For the past four years I have had the highest honor of my life, that of representing the State of Israel in competition. I competed in the skeleton, a sport where an athlete slides head-first at 140km/h down an icy chute. It is a sport requiring resolve, chutzpah, staring danger in the face, and overcoming odds.
In other words, it is the perfect sport for an Israeli. I have seen the beauty of Israel from within its borders and have admired its beauty from the outside.
Most proudly I have acted as an ambassador of Israel through sport, culminating with the Pyeongchang Olympic Games in February. Each year, come Yom Hazikaron (Memorial Day for those lost while serving Israel) and Yom Ha’atzmaut (Independence Day), I find myself in deep reflection on what Israel means to me – as an Israeli, as a Jew, and as an individual living in the free world.
Indeed, I try as well to find my “Israel moment” – a moment in life where it hit me just how blessed I am to call myself Israeli. How amazing the miracle, of Israel is. Allow me to preface my moment by providing some context.
The life of an athlete is structured. It is full of familiar customs, actions, and superstitions. From diet to exercise, repetition is a constant. As an athlete representing Israel, I have a number of very serious customs that relate to my homeland.
They are as natural and as necessary as eating or sleeping. The first is listening to Shay Gabso’s Arim Roshi before performing any significant functions in my role as an Israeli athlete, be it before warming up for competition, or traveling overseas. It is my personal anthem, and never fails to bring tears to my eyes, as I appreciate those far braver than I who have defended Israel, and that I represent a country which exists only because of the sacrifice of others.
As I listen to that song once more this Yom Hazikaron, I cannot help but think of my Israel moment. Another custom of mine was lighting candles (Hanukka and Sabbath) each year of my skeleton travels in the town of Berchtesgaden, Germany, which was home to Hitler’s home, the Eagle’s Nest.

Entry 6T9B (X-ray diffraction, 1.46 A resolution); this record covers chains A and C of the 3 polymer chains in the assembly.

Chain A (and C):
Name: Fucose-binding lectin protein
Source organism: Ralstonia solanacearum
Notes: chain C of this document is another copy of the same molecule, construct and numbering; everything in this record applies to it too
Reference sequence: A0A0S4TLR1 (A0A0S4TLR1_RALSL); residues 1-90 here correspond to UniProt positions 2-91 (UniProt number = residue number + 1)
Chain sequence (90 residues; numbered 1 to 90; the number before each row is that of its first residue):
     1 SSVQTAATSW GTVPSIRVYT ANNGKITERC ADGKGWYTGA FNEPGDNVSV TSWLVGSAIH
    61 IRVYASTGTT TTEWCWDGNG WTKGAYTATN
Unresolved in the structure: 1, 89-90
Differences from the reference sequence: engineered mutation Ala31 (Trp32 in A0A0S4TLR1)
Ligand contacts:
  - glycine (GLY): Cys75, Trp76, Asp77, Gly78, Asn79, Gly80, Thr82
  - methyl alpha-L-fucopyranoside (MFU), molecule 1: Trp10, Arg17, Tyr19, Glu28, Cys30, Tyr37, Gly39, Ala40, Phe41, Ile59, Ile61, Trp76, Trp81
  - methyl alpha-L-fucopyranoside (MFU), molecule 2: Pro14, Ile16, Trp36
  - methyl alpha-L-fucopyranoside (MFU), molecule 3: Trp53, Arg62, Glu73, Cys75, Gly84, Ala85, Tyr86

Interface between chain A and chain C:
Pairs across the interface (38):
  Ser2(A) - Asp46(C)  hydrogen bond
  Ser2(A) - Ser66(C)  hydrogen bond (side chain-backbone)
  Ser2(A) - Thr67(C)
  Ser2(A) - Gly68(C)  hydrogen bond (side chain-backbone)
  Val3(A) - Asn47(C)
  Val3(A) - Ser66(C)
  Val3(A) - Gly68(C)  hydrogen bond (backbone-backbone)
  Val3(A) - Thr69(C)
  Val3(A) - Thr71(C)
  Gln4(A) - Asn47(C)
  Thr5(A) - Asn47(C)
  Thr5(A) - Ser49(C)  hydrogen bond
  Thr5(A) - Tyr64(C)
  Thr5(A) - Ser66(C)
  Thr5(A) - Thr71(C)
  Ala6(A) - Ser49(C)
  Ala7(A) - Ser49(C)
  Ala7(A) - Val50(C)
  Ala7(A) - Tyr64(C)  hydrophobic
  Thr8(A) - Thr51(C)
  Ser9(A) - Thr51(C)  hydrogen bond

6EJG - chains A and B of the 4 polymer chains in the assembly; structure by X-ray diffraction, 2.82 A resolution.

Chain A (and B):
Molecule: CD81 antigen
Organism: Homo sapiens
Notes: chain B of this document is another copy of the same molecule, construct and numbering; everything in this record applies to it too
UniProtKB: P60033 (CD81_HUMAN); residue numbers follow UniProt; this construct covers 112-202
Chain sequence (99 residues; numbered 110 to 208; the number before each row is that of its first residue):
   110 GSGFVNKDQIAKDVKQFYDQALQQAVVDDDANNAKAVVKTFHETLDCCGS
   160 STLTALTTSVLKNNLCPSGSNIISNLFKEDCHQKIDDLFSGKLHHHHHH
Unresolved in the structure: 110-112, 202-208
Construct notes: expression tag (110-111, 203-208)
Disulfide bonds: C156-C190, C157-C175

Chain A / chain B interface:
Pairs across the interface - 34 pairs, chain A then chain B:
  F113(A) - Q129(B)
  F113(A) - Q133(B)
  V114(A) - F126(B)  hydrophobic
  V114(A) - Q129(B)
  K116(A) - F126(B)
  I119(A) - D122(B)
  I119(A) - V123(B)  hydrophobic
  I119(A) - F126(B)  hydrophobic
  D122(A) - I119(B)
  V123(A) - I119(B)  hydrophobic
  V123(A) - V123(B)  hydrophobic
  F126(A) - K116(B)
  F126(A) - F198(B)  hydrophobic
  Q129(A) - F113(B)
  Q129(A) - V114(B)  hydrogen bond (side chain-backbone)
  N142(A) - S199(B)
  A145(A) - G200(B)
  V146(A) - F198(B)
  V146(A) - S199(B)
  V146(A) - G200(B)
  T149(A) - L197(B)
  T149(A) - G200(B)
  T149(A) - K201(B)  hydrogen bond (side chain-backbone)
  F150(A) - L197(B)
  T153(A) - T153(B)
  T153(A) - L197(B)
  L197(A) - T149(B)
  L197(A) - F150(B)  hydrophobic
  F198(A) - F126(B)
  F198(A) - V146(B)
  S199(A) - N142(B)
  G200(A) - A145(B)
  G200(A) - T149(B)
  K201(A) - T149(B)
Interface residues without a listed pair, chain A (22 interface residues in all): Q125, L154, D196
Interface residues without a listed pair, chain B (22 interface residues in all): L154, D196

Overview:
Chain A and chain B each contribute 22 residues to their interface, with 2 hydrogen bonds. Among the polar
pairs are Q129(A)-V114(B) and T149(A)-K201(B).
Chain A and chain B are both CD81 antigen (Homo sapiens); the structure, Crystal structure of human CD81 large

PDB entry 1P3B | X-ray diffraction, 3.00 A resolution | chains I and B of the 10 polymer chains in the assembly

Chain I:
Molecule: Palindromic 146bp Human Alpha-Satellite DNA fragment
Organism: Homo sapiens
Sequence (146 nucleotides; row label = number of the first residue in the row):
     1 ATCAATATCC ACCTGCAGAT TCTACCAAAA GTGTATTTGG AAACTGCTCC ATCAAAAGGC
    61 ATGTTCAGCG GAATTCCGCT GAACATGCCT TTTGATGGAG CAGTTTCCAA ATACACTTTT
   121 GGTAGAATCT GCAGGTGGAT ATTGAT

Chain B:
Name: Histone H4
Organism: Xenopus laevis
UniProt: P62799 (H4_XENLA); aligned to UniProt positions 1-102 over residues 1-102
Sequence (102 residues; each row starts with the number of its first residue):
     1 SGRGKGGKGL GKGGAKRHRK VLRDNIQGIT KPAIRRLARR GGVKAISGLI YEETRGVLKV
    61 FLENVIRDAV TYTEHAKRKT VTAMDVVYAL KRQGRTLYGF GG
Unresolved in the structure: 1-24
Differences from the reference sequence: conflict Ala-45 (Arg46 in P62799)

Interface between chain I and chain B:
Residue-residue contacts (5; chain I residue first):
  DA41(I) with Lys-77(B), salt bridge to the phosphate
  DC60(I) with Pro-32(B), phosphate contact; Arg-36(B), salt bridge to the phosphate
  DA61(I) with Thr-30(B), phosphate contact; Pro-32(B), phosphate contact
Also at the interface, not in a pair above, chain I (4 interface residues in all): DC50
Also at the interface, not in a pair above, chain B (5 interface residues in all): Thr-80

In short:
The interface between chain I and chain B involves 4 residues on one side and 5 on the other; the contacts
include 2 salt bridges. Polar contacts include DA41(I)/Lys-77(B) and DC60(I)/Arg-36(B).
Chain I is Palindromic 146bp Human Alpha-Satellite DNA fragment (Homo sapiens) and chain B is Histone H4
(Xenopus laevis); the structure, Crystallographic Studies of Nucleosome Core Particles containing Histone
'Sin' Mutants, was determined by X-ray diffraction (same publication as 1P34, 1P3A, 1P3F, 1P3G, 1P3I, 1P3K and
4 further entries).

Berchtesgaden is picturesque and serene and is situated besides a beautiful lake winding it ways through mountains tipped with light snow. A couple of years ago, as I prepared to light perhaps the first Hanukka candle lit in Berchtesgaden in decades, I played Arim Roshi as I unpacked, and donned my full uniform, which I designed with a 2.5-square-foot Star of David. As the phrase “I lift my eyes to the mountains in the distance” played, I looked towards the mountain where the Eagles Nest sits and said for the first time a motto I would come to repeat before every competition: “For myself, for my people and for my country. Le’atzmi, Le’Ami, Le’Artzi.”
That will forever be my Israel moment. That moment I realized what Israel means to me. It is defiance. It is survival. It is pride. It is perseverance. It is sacrifice. And it is love.
Every evening before I retire to bed I thank God, with a blessing, that I have uttered thousands of times. “Baruch Hashem (thank God) that I have the opportunity to represent Am Yisrael and Eretz Yisrael (the nation and land of Israel).”
I am proud to be an Israeli. I am proud that I have a homeland to call my own.
For everything that Israel represents – I am proud of it.
On this Yom Hazikaron and Yom Ha’atzmaut, I hope that all can find their own “Israel moments” and appreciate the miracle of our homeland. Thank you for reading and sharing in mine.
Thank you as well to the brave men and women who protect our homeland, and for the sacrifice of those who have given their lives in defense of our great nation.
A.J. Edelman is the first Israeli to compete in the skeleton event at the Winter Olympics, finishing in 28th position at the Pyeongchang Games in February.